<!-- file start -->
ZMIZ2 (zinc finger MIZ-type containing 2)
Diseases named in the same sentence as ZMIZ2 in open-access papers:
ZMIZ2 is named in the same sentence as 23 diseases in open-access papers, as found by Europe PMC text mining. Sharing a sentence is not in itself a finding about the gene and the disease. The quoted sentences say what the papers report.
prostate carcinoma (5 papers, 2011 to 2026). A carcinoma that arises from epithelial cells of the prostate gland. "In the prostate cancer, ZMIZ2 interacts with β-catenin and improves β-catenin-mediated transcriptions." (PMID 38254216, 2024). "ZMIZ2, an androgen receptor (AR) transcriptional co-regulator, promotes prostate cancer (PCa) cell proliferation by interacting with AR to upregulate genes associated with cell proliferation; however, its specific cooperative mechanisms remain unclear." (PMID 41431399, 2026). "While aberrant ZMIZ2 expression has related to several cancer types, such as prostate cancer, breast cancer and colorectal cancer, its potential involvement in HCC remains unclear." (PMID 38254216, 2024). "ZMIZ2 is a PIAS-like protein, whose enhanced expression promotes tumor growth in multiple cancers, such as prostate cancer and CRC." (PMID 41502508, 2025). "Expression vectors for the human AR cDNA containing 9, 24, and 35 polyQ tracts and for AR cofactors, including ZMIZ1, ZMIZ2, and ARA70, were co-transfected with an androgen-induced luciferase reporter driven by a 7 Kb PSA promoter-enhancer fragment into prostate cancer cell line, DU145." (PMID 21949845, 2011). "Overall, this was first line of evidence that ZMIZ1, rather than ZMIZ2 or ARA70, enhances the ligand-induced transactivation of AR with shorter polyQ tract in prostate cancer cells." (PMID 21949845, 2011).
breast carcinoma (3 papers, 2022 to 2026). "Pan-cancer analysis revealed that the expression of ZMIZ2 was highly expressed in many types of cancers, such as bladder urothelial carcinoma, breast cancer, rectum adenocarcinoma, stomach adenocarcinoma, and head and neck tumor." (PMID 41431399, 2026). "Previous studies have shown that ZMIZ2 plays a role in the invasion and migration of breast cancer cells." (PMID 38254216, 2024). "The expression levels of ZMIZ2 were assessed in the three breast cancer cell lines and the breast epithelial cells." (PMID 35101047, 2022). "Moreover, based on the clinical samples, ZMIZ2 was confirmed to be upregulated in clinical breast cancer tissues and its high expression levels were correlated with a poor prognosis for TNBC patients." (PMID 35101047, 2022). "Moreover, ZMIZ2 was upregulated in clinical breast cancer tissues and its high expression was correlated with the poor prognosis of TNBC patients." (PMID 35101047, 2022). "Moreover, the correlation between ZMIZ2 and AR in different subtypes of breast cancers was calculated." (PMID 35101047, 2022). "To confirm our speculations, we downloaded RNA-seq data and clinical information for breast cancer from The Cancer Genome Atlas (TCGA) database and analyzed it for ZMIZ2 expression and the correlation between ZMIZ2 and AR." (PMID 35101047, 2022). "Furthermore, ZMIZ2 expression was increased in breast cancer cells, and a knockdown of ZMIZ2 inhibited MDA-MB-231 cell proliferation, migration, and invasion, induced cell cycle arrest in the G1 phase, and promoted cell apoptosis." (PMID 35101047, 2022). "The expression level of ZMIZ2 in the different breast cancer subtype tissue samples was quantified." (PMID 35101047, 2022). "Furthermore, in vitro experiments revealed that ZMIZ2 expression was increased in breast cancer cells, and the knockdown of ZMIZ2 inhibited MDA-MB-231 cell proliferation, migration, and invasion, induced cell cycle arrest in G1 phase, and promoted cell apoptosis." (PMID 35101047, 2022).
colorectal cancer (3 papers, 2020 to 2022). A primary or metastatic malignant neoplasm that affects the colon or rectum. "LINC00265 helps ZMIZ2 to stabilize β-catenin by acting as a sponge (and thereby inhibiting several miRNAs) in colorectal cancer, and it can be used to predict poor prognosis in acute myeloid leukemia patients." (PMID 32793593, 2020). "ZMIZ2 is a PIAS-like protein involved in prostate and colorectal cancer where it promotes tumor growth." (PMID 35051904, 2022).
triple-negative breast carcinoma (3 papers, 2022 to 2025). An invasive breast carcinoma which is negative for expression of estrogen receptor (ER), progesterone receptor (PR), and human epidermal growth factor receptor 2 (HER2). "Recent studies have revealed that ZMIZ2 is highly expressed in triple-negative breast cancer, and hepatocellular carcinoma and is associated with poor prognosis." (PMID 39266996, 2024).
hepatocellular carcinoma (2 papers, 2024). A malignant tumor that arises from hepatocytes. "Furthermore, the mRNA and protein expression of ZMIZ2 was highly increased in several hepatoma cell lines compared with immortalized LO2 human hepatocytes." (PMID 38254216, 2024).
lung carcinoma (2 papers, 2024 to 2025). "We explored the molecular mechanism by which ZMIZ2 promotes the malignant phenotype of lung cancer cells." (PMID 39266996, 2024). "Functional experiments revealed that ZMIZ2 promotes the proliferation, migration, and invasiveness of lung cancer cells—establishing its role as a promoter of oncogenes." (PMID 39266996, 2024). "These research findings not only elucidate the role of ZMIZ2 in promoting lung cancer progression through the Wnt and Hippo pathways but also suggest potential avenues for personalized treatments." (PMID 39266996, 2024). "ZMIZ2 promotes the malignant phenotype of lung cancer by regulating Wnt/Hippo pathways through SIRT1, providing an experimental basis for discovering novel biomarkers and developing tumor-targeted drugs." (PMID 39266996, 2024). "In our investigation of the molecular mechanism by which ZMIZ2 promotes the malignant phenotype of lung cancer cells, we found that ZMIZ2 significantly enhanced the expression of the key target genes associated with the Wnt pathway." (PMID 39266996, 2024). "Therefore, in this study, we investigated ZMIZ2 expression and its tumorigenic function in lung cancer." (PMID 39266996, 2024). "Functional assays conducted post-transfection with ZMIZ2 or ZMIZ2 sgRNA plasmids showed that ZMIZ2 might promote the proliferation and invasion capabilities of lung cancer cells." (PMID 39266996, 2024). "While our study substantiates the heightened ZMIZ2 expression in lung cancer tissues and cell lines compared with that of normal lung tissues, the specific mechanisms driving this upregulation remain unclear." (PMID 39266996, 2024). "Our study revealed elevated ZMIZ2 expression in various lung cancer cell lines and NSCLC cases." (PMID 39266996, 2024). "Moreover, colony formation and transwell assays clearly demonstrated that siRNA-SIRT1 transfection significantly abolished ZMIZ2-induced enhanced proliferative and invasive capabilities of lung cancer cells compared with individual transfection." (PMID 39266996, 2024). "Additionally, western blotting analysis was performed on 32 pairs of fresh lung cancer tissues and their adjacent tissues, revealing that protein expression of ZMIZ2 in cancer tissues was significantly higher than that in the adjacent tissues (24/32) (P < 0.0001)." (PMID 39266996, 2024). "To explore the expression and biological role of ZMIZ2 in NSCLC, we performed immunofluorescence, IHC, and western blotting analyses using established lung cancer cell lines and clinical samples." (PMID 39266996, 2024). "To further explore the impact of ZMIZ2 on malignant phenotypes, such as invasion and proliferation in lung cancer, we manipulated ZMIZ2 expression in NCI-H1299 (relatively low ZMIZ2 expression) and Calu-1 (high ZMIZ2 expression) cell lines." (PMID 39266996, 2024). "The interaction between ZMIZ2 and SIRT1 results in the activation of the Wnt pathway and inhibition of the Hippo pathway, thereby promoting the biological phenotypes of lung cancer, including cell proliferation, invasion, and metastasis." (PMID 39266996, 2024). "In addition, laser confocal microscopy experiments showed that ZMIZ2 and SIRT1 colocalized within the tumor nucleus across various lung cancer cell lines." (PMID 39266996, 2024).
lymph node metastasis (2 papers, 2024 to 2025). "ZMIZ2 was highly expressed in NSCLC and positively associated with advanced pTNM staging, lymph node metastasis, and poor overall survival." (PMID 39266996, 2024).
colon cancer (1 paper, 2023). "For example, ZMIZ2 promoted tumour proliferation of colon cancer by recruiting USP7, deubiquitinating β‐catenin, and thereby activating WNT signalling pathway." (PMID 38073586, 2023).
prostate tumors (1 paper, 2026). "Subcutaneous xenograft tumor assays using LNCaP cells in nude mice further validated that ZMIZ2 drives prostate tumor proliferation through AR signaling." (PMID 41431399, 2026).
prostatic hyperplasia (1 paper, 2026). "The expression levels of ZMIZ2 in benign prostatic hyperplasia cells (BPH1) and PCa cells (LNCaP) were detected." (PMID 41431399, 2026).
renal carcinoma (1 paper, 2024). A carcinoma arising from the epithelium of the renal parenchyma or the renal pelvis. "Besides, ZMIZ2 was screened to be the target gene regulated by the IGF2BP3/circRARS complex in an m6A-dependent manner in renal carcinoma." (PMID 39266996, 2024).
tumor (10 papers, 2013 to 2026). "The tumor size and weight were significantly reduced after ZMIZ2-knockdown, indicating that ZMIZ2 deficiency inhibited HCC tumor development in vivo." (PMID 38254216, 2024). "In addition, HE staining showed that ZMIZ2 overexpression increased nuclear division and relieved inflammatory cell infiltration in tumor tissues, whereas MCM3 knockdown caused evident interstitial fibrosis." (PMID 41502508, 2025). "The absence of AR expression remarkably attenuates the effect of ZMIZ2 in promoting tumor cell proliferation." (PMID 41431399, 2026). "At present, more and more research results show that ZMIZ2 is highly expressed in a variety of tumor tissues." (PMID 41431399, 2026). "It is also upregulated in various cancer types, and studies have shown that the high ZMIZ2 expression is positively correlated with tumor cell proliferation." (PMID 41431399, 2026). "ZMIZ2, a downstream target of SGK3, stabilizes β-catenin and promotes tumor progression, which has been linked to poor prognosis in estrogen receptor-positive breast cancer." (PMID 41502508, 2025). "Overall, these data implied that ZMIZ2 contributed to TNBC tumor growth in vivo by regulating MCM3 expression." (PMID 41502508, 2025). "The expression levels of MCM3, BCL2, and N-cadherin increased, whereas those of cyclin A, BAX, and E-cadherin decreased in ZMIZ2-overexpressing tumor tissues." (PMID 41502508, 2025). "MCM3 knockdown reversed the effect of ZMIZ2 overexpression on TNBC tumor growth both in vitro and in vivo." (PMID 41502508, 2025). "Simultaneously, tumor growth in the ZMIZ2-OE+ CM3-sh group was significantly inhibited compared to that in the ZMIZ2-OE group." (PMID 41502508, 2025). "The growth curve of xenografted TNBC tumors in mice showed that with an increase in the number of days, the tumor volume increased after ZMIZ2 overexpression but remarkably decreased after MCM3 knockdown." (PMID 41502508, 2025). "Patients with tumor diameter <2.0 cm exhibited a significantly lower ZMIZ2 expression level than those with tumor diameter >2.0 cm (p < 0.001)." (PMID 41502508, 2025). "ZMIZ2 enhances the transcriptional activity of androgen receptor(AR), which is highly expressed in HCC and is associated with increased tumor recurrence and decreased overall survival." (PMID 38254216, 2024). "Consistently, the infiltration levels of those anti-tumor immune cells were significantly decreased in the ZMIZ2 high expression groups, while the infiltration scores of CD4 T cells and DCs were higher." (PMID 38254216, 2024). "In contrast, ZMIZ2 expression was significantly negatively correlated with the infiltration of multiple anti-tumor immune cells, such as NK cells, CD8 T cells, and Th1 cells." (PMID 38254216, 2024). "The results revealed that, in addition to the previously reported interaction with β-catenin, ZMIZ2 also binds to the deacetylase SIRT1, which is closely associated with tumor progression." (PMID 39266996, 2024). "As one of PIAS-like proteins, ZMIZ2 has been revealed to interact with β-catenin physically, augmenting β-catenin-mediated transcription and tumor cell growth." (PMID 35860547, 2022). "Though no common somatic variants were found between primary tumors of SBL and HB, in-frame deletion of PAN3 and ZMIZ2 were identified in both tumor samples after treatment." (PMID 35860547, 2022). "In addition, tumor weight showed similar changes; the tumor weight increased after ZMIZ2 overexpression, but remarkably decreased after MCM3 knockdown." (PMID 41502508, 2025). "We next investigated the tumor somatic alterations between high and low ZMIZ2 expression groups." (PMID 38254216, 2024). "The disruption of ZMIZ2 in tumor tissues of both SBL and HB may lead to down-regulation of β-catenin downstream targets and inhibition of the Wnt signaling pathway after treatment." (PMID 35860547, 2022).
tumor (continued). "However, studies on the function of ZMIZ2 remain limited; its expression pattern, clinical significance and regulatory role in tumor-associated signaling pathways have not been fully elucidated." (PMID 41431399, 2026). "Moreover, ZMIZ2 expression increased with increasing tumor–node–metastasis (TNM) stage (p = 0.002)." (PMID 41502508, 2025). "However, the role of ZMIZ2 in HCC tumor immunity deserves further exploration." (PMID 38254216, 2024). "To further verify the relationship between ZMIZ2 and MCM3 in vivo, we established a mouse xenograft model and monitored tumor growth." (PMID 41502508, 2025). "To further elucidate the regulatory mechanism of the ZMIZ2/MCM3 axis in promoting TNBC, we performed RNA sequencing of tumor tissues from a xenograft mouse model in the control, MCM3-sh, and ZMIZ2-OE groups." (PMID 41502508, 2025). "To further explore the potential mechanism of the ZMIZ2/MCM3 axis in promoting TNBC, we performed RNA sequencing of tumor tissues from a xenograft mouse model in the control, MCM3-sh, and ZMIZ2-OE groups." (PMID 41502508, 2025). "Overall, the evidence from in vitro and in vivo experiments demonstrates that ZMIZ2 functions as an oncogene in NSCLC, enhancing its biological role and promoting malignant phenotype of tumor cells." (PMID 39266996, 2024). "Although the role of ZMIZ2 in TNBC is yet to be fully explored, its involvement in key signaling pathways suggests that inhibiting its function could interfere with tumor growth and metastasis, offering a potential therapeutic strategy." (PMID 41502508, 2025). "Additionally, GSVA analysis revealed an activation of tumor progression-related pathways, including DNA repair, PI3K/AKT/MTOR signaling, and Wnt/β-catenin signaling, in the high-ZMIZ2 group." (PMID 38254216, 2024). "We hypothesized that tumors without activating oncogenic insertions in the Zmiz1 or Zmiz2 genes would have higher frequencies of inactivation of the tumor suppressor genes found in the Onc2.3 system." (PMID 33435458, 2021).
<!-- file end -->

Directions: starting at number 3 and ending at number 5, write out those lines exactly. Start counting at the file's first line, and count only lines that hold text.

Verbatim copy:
ZMIZ2 is named in the same sentence as 23 diseases in open-access papers, as found by Europe PMC text mining. Sharing a sentence is not in itself a finding about the gene and the disease. The quoted sentences say what the papers report.
prostate carcinoma (5 papers, 2011 to 2026). A carcinoma that arises from epithelial cells of the prostate gland. "In the prostate cancer, ZMIZ2 interacts with β-catenin and improves β-catenin-mediated transcriptions." (PMID 38254216, 2024). "ZMIZ2, an androgen receptor (AR) transcriptional co-regulator, promotes prostate cancer (PCa) cell proliferation by interacting with AR to upregulate genes associated with cell proliferation; however, its specific cooperative mechanisms remain unclear." (PMID 41431399, 2026). "While aberrant ZMIZ2 expression has related to several cancer types, such as prostate cancer, breast cancer and colorectal cancer, its potential involvement in HCC remains unclear." (PMID 38254216, 2024). "ZMIZ2 is a PIAS-like protein, whose enhanced expression promotes tumor growth in multiple cancers, such as prostate cancer and CRC." (PMID 41502508, 2025). "Expression vectors for the human AR cDNA containing 9, 24, and 35 polyQ tracts and for AR cofactors, including ZMIZ1, ZMIZ2, and ARA70, were co-transfected with an androgen-induced luciferase reporter driven by a 7 Kb PSA promoter-enhancer fragment into prostate cancer cell line, DU145." (PMID 21949845, 2011). "Overall, this was first line of evidence that ZMIZ1, rather than ZMIZ2 or ARA70, enhances the ligand-induced transactivation of AR with shorter polyQ tract in prostate cancer cells." (PMID 21949845, 2011).
breast carcinoma (3 papers, 2022 to 2026). "Pan-cancer analysis revealed that the expression of ZMIZ2 was highly expressed in many types of cancers, such as bladder urothelial carcinoma, breast cancer, rectum adenocarcinoma, stomach adenocarcinoma, and head and neck tumor." (PMID 41431399, 2026). "Previous studies have shown that ZMIZ2 plays a role in the invasion and migration of breast cancer cells." (PMID 38254216, 2024). "The expression levels of ZMIZ2 were assessed in the three breast cancer cell lines and the breast epithelial cells." (PMID 35101047, 2022). "Moreover, based on the clinical samples, ZMIZ2 was confirmed to be upregulated in clinical breast cancer tissues and its high expression levels were correlated with a poor prognosis for TNBC patients." (PMID 35101047, 2022). "Moreover, ZMIZ2 was upregulated in clinical breast cancer tissues and its high expression was correlated with the poor prognosis of TNBC patients." (PMID 35101047, 2022). "Moreover, the correlation between ZMIZ2 and AR in different subtypes of breast cancers was calculated." (PMID 35101047, 2022). "To confirm our speculations, we downloaded RNA-seq data and clinical information for breast cancer from The Cancer Genome Atlas (TCGA) database and analyzed it for ZMIZ2 expression and the correlation between ZMIZ2 and AR." (PMID 35101047, 2022). "Furthermore, ZMIZ2 expression was increased in breast cancer cells, and a knockdown of ZMIZ2 inhibited MDA-MB-231 cell proliferation, migration, and invasion, induced cell cycle arrest in the G1 phase, and promoted cell apoptosis." (PMID 35101047, 2022). "The expression level of ZMIZ2 in the different breast cancer subtype tissue samples was quantified." (PMID 35101047, 2022). "Furthermore, in vitro experiments revealed that ZMIZ2 expression was increased in breast cancer cells, and the knockdown of ZMIZ2 inhibited MDA-MB-231 cell proliferation, migration, and invasion, induced cell cycle arrest in G1 phase, and promoted cell apoptosis." (PMID 35101047, 2022).